Re: Totally confused --> user zero handoff or 802.11R?

Thanks for the clear answer!

SuperUser
Posts: 12,010
Registered: ‎10-06-2013
Kudos: 3791
Solutions: 916

Re: Totally confused --> user zero handoff or 802.11R?

1) There is no ZHO on UniFi AC. Happily.

UK Comms & Links Engineer.


Come on you lot, Feel free to 'Mark as Solution' At least click the Kudos button. Thanks.


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Highlighted
Regular Member
Posts: 490
Registered: ‎02-13-2014
Kudos: 283
Solutions: 13

Re: Totally confused --> user zero handoff or 802.11R?

[ Edited ]

Zero Handoff is almost always the wrong way to go except for a few very specific circumstances. For a household with multiple access points, I would strongly advise against it for a number of reasons, the most important being that it makes all access points work as one unit, and more importantly, on the same channel. This is bad for capacity and performance, but good for low-bandwidth devices that NEED to roam completely seamlessly, such as wifi VoIP phones.

 

You've uncovered a "problem" in the way wifi was designed, and that is the fact that devices will stay connected to an access point unless they encounter a problem with it, and that means they won't notice a stronger access point that you've moved closer to.

 

The answer, in most cases, is to enable and configure a setting called "min rssi". The Minimum RSSI setting basically tells an access point, "Hey, if a device connects to you and their signal gets too weak, actively kick them off". When this happens, the device will instantly try to reconnect to the strongest access point it can see. This happens -almost- instantly, and in many cases isn't even noticed.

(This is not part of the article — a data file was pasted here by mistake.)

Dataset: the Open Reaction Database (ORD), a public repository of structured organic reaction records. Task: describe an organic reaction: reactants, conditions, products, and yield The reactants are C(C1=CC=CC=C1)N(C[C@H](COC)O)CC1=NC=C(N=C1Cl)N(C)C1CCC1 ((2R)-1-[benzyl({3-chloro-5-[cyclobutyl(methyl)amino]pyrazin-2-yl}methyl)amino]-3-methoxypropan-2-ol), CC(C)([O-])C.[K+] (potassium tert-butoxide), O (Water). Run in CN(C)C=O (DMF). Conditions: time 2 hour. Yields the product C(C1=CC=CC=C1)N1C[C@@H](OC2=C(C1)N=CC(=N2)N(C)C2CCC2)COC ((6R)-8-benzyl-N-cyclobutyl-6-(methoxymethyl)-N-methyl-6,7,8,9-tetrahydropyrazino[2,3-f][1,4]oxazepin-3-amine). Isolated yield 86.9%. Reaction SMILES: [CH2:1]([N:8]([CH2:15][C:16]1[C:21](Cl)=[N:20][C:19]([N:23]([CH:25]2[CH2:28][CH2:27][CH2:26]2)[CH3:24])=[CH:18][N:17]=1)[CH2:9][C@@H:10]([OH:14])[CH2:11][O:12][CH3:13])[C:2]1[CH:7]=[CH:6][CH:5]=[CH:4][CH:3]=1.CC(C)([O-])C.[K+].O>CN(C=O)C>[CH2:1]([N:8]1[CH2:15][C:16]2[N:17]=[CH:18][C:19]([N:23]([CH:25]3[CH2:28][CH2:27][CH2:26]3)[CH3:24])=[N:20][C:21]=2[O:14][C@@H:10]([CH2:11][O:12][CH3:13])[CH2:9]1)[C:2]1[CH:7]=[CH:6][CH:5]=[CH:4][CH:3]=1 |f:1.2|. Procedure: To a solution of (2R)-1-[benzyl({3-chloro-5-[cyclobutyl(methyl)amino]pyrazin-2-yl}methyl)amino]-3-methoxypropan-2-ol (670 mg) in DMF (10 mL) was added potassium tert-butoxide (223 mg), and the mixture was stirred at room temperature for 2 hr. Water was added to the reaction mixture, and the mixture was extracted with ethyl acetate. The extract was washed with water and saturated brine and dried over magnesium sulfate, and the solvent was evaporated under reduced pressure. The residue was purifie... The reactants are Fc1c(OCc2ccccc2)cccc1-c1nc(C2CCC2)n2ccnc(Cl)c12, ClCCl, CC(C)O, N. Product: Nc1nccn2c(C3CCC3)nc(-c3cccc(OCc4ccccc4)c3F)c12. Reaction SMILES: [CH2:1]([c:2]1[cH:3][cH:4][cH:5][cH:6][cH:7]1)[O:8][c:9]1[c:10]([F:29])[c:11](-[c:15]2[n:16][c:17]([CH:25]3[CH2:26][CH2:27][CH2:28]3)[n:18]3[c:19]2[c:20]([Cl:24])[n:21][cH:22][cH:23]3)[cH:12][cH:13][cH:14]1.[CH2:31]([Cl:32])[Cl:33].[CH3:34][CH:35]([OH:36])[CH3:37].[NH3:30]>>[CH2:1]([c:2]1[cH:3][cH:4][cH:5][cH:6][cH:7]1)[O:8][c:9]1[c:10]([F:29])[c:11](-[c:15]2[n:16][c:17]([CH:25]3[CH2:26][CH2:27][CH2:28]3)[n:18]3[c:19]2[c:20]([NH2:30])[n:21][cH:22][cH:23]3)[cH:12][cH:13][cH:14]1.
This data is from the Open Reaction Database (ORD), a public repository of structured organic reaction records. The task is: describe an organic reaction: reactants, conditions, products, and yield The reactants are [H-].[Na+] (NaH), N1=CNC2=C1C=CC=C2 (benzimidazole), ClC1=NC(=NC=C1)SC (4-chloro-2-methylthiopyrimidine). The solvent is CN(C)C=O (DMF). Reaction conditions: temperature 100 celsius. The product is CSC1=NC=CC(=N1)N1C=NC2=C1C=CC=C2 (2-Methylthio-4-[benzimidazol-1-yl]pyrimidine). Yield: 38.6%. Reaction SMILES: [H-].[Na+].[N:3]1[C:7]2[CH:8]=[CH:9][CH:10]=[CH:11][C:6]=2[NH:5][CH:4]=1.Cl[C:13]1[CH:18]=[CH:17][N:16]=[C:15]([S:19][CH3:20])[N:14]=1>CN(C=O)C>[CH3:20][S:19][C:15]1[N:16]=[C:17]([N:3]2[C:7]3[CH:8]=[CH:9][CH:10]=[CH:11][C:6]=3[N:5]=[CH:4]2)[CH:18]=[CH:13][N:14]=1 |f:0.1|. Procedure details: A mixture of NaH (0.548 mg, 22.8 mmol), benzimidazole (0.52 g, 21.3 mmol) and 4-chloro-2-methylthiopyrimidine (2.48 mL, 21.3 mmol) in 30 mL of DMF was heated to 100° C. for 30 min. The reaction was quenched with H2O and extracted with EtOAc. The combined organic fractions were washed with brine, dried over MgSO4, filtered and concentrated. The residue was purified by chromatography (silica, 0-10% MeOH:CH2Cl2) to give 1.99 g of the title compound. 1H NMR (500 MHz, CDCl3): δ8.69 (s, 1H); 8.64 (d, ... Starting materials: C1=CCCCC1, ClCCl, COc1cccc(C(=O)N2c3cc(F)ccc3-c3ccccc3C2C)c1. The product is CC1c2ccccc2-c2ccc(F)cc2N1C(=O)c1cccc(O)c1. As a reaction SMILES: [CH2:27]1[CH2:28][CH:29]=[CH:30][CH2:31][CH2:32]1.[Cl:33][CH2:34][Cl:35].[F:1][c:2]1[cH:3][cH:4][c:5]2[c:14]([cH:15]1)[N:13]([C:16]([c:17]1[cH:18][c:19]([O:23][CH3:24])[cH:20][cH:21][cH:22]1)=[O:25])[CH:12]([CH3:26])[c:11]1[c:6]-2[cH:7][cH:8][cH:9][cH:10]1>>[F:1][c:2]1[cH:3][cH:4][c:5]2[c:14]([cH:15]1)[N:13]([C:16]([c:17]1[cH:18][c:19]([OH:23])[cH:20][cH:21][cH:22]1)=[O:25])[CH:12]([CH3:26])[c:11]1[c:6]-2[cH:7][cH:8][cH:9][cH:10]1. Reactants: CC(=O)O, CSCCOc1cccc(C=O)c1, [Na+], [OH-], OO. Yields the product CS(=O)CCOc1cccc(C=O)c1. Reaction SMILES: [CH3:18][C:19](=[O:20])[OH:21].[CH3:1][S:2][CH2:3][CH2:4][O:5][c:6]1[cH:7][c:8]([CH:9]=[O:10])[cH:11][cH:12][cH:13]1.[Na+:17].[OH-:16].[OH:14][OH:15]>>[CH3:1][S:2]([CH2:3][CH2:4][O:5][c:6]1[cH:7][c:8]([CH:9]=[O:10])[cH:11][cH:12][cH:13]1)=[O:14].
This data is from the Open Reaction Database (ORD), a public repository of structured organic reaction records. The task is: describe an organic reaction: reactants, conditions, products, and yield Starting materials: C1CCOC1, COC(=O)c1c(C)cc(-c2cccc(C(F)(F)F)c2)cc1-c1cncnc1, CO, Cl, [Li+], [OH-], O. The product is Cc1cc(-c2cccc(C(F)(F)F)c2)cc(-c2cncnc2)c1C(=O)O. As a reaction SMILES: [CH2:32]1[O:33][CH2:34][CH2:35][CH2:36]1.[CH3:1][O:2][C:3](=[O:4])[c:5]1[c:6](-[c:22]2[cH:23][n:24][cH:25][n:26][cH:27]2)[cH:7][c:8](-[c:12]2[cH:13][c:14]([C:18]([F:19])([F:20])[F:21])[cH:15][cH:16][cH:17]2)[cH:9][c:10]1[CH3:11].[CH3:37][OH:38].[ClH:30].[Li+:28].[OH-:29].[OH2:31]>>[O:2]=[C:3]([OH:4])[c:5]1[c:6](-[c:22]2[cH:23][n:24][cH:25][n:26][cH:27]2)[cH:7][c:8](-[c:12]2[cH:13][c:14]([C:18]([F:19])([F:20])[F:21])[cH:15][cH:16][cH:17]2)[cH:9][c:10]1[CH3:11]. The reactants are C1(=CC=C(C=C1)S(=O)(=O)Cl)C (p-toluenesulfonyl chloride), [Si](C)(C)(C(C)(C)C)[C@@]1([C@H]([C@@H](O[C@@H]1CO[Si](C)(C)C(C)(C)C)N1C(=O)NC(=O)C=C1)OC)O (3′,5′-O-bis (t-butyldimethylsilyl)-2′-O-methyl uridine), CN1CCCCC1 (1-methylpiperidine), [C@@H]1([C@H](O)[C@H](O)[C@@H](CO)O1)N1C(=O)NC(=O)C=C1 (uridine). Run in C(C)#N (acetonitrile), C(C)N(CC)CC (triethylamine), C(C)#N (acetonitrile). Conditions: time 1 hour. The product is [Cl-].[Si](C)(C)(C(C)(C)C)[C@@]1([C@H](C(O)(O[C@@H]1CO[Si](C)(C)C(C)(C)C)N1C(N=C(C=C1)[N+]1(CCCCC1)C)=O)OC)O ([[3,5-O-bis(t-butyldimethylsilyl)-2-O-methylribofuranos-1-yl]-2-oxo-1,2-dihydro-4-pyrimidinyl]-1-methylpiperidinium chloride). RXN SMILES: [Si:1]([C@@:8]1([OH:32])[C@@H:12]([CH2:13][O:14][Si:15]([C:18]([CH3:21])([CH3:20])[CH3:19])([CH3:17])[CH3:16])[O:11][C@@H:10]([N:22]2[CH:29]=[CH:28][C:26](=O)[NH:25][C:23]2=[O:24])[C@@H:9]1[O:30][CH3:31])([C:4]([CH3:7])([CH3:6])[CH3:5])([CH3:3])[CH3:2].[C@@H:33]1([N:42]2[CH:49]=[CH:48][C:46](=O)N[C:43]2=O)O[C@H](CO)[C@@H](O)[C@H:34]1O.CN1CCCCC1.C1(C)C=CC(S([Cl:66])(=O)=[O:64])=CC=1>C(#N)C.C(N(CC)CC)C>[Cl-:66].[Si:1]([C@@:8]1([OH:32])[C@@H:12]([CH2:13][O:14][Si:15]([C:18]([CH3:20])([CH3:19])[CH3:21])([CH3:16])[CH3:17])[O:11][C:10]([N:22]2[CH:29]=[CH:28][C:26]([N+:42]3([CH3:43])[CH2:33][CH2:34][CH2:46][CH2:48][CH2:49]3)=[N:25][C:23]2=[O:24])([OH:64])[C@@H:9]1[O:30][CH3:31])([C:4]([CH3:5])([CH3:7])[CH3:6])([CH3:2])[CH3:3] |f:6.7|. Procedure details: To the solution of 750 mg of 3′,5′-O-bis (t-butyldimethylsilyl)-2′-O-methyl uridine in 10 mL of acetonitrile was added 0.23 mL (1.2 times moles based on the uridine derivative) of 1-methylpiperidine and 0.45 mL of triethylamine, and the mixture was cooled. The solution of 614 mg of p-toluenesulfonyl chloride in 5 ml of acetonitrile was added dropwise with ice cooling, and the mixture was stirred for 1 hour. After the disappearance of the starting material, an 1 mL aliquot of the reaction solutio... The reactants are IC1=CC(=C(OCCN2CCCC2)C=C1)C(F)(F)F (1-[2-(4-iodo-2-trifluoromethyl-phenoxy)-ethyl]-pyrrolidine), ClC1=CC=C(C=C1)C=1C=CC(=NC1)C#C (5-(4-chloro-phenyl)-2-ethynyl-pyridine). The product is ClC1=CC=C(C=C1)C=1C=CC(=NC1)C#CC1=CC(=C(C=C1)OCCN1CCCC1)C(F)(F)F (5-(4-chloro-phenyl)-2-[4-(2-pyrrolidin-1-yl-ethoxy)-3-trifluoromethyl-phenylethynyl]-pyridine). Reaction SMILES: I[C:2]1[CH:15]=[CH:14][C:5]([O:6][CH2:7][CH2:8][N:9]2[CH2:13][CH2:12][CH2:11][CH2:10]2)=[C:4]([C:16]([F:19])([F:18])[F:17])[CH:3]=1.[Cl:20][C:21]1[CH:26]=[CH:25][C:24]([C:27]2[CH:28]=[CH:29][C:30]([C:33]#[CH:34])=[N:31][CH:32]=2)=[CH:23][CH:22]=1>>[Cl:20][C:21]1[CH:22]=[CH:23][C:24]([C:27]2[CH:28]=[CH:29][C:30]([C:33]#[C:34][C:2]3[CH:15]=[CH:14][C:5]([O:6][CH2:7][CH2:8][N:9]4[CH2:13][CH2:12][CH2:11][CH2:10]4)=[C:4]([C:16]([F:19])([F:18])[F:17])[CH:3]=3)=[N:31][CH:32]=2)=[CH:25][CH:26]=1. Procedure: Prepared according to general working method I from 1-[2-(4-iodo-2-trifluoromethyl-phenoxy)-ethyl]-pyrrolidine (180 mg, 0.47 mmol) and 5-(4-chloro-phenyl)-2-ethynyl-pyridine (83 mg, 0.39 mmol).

Without this, devices will stay connected to the first access point until they get far enough away that communication isn't possible -- even if they're now right next to a good, strong access point.

 

There's no universally correct setting for min rssi, because every environment is different, but I would advise to start with -80 or -70 and see how it works and report back.

New Member
Posts: 3
Registered: ‎05-29-2016
Kudos: 1

Re: Totally confused --> user zero handoff or 802.11R?

I decided to forget about ZHOFF, based on what I read. Will probably try RSSI settings once I purchased devices.

Thanks for saving me from buying the wrong devices!

Regular Member
Posts: 490
Registered: ‎02-13-2014
Kudos: 283
Solutions: 13

Re: Totally confused --> user zero handoff or 802.11R?

[ Edited ]

If you already have a NAT router from your ISP, you wouldn't -need- another router. Just note that Access Points don't do any routing - they simply bridge your wired and wireless networks, so you do need -a- router if you're just being provided a single public IP address from your ISP.

 

Unifi itself has some Guest features built in that allow you to create a guest network that's isolated from your primary network. You could use the router you already have and keep things simpler, or use an EdgeRouter, Unifi Security Gateway, Mikrotik router, etc.

 

You can take that further by using VLANs to provide even more isolation and control, though your ISP router likely doesn't support this.This is absolutely not necessary, but can provide a few perks if you know enough to do it. If not, don't worry about it.

 

Definitely try to avoid any wireless-uplink situations where an access point connects back to your network -using- wireless. If you can hardwide all access points, you'll be far better off.

 

Any Unifi devices, from the standard older UAP to the newest AC access points, should be just fine for what you need to do -- especially considering you don't have heavy requirements/utilization.

Regular Member
Posts: 379
Registered: ‎02-16-2016
Kudos: 142
Solutions: 9

Re: Totally confused --> user zero handoff or 802.11R?

There are hints from Devs that they're working on 802.11r/k/v - if it arrives, it will solve a lot of your headaches.

 

As of right now, minRSSI will help you, but it's a dirty hack, and may cause you trouble, particularly if you have people that think (say) a -80dBi connection is good enough and can't get anything else in that "corner" of the house. Apple devices in particular don't like minRSSI, particularly if you configure a number that is too high.